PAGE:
Recipe experiment. pork. (x2).
Usually when I go to the grocery store I'll have made a list and know exactly what I'm going to buy. This helps me plan the week's meals, and keeps me from forgetting crucial ingredients. Sometimes, though, something that's not on the list catches my eye and changes the direction of my menu. This week's surprise ingredients were pork chops and pork ribs. The chops will be pounded flat and fried, the ribs will be gently braised until moist and tender.
For lunch I took the chops, trimmed them of fat and removed the bones (which will join the ribs in their braise), and pounded them thin with the dull edge of the cleaver. They were dipped in wine, egg beaten with soy sauce, and breadcrumbs. We've made it with seasoned breadcrumbs, or plain ones, eaten the chops with tonkatsu sauce on the side, or not. Sometimes, if I've planned ahead of time, I'll marinate the pounded pork chops with wine and thinly sliced ginger. Today, I'm too hungry and impatient to bother. I've heated some oil in a heavy pan until it shimmers, lowered each chop gently, fried it for about a minute on each side until a crisp, brown crust formed, drained it on paper towels. Start to finish, it only takes about twenty minutes before I'm at the table, eating a sort of sandwich of whole-wheat toast and pork chop. When I was growing up, my mom made fried pork chops often, served with rice and vegetables, and I would eat the leftovers for lunch or breakfast the next day, on toast, and this is the way I return to it now.
While I eat my lunch, the pork ribs are gently simmering on the stove in a mixture of soy sauce, vinegar, wine, sugar, and ginger. It will be perfect for dinner tomorrow night, or the next night. The enameled cast-iron pot (my smallest Le Creuset french oven) lets everything braise gently without overcooking. I've used Chinese cooking wine, but you could probably use sherry, or white wine. Usually we use Chinese rice vinegar, black and intense, a bit like Italian balsamic, but lately I've been using inexpensive balsamic vinegar, because I've got a huge bottle of it lying around and I can't get rid of it. My mom uses yellow rock sugar (found in Asian grocery stores), but I can't find any so I've used raw (turbinado) sugar. The liquid will reduce to a syrupy, rich sauce, salty-sweet-sour, with the slow warmth of ginger, infusing the tender pork. This is one of the easiest dishes to make, one that my father always recommends to novice cooks. The classic version is made with chicken and called "three-cup chicken," one cup each vinegar, soy sauce, and sugar. I make it with pork, add wine, and sliced ginger (which I don't bother to peel 'cause I'm lazy). If you want to get carried away, you can make it with pork belly, or pork hocks, throw in other spices, like star anise. It always works.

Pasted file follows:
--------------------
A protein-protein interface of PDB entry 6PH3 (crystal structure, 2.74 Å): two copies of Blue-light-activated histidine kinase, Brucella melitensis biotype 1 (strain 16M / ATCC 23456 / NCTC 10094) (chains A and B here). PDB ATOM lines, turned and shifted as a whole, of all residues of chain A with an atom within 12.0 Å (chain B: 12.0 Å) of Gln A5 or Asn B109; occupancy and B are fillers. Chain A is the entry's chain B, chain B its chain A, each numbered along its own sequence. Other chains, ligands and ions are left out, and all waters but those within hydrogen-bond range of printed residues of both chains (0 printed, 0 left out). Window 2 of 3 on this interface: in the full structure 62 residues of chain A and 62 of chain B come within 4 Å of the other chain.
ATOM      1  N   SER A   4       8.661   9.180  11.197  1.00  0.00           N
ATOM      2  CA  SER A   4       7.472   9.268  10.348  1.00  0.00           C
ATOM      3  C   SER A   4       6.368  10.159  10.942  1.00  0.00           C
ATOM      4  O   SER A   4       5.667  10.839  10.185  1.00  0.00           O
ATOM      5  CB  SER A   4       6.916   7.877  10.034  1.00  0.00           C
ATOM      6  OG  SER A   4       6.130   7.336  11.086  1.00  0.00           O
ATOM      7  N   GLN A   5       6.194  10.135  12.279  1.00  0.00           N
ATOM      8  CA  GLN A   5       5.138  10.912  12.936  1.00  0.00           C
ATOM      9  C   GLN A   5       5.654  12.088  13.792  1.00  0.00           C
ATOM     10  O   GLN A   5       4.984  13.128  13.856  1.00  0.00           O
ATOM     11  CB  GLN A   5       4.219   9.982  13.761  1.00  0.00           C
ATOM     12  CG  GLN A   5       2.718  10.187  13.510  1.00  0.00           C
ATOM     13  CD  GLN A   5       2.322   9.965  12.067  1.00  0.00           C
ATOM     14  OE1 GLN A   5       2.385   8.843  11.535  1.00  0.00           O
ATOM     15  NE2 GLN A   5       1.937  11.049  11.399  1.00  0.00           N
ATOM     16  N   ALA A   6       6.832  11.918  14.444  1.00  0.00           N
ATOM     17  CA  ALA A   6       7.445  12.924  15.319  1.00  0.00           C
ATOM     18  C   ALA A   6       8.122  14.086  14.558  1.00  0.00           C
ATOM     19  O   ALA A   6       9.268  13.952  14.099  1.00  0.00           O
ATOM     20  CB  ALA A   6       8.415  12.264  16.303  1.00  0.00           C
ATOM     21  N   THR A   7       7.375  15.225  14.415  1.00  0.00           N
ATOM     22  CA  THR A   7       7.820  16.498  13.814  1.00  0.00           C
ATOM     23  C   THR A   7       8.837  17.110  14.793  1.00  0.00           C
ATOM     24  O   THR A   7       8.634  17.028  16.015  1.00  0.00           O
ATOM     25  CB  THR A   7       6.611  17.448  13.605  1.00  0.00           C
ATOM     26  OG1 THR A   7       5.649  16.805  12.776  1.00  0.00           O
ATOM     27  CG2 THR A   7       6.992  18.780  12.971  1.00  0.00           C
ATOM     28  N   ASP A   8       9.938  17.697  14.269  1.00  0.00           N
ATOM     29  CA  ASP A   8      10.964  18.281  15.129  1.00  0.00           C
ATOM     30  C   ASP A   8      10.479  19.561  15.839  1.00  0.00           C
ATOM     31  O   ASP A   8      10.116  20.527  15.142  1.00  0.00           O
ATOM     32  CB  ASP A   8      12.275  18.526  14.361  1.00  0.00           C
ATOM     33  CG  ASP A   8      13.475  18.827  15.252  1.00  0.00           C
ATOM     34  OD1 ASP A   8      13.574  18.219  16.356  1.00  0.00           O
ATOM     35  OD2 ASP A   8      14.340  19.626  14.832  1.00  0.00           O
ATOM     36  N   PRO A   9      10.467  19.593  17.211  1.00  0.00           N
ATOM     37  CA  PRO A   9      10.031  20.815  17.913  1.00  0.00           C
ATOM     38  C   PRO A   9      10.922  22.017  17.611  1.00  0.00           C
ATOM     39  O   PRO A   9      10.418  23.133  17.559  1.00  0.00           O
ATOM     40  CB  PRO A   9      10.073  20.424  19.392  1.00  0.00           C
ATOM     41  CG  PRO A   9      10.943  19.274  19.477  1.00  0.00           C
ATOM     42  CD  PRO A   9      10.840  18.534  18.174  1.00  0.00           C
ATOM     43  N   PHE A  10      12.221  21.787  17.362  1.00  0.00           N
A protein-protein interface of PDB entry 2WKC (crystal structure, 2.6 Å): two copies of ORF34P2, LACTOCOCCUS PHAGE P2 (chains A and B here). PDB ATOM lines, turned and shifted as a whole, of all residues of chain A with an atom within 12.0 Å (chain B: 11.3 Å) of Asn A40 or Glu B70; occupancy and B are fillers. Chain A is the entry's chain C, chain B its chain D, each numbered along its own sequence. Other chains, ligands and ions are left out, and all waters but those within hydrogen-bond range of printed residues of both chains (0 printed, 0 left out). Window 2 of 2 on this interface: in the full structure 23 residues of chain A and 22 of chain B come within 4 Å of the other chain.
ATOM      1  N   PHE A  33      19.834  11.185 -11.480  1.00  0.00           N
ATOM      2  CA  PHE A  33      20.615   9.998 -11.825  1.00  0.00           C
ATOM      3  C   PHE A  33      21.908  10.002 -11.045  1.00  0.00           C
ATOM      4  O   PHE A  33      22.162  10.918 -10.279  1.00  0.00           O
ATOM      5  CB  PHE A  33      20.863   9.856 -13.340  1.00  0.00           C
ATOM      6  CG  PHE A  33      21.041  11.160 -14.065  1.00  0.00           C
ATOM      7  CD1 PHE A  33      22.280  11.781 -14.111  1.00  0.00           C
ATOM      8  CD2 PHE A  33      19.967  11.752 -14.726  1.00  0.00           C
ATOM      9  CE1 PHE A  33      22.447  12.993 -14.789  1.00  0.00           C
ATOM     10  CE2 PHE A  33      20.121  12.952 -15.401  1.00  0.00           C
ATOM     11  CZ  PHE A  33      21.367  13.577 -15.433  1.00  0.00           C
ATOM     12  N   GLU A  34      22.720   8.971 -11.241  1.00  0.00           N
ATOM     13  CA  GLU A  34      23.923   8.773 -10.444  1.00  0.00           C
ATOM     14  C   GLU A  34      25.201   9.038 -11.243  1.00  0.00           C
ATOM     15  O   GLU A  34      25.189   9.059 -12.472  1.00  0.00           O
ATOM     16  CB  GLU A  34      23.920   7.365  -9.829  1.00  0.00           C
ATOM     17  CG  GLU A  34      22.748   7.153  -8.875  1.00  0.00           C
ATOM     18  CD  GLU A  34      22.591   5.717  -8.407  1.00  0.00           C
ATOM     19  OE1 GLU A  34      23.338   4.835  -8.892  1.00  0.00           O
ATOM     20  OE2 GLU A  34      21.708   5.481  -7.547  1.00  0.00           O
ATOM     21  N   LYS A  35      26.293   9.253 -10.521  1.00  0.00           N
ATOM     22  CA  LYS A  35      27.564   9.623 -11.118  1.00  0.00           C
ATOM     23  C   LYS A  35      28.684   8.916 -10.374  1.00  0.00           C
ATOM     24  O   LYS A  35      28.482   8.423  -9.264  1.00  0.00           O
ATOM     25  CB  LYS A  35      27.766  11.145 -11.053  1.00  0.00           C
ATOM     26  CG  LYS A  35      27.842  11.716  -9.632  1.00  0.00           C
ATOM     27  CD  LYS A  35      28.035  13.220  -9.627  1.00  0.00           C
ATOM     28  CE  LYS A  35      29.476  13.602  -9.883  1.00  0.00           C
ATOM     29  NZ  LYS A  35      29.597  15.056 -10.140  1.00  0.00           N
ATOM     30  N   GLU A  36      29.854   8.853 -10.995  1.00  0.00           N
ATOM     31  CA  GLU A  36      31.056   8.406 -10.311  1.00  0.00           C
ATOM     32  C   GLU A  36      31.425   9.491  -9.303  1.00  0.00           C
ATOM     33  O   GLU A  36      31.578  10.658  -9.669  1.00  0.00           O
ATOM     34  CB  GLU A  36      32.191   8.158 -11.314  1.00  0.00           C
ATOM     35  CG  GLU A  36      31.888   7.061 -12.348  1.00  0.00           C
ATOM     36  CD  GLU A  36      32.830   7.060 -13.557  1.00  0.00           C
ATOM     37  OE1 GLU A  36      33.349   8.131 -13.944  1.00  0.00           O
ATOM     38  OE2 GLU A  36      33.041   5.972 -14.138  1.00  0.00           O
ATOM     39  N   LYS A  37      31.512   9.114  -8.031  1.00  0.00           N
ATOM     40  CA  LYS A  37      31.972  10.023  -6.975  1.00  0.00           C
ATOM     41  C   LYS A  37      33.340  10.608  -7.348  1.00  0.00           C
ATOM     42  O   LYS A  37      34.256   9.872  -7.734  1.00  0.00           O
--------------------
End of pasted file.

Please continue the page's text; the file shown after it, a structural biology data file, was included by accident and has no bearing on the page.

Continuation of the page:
I can't really call either of these experiments. They are dishes from my childhood, and I can make them with my eyes closed. (Although I wouldn't actually do that, especially while wielding a cleaver).